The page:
Orthopedics: Plantar Fasciitis

Plantar fasciitis is inflammation of the thick tissue on the bottom of the foot. This tissue is called the plantar fascia. It connects the heel bone to the toes and creates the arch of the foot. The most common complaint is pain and stiffness in the bottom of the heel. The heel pain may be dull or sharp. The bottom of the foot may also ache or burn. The pain is usually worse in the morning when you take your first steps, after standing or sitting for a while, when climbing stairs, after intense activity.

The pain may develop slowly over time, or suddenly after intense activity.

Plantar fasciitis is seen in both men and women. However, it most often affects active men ages 40 - 70. It is one of the most common orthopedic complaints relating to the foot. Plantar fasciitis is commonly thought of as being caused by a heel spur, but research has found that this is not the case. On x-ray, heel spurs are seen in people with and without plantar fasciitis.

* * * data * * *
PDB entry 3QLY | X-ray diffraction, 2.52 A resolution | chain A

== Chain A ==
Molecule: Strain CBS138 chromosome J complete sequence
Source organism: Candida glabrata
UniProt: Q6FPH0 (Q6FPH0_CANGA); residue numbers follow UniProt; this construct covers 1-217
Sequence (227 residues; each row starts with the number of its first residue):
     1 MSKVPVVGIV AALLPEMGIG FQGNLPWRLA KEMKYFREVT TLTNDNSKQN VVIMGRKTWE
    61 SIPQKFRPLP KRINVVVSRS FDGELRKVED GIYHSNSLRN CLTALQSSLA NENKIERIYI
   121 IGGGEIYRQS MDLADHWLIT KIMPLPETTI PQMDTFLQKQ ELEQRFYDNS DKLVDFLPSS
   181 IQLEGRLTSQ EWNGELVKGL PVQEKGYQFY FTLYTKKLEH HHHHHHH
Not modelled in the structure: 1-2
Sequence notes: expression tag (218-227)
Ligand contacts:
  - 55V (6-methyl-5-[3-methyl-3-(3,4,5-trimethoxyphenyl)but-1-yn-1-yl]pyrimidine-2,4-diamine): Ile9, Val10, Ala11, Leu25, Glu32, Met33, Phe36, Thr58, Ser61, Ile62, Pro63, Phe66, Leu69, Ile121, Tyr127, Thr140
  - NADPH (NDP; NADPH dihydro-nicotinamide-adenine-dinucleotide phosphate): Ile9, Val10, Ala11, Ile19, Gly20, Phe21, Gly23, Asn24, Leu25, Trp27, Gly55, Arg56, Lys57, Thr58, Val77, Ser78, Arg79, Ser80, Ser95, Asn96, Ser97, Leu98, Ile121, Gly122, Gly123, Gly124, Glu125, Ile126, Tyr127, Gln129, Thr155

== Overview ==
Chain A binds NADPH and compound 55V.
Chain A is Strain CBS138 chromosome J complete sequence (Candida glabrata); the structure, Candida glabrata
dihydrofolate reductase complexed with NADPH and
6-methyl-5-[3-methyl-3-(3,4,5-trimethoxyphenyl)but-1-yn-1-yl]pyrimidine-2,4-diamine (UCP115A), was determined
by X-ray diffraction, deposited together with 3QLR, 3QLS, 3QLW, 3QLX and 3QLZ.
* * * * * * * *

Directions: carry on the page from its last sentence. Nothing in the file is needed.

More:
Causes:

Plantar fasciitis occurs when the thick band of tissue on the bottom of the foot is overstretched or overused. This can be painful and make walking more difficult.

You are more likely to get plantar fasciitis if you have:

  1. Foot arch problems (both flat feet and high arches)
  2. Long-distance running, especially running downhill or on uneven surfaces
  3. Sudden weight gain or obesity
  4. Tight Achilles tendon (the tendon connecting the calf muscles to the heel)
  5. Shoes with poor arch support or soft soles

Note: We are giving only a brief description of each disease for your quick reference with some best related photographs where needed.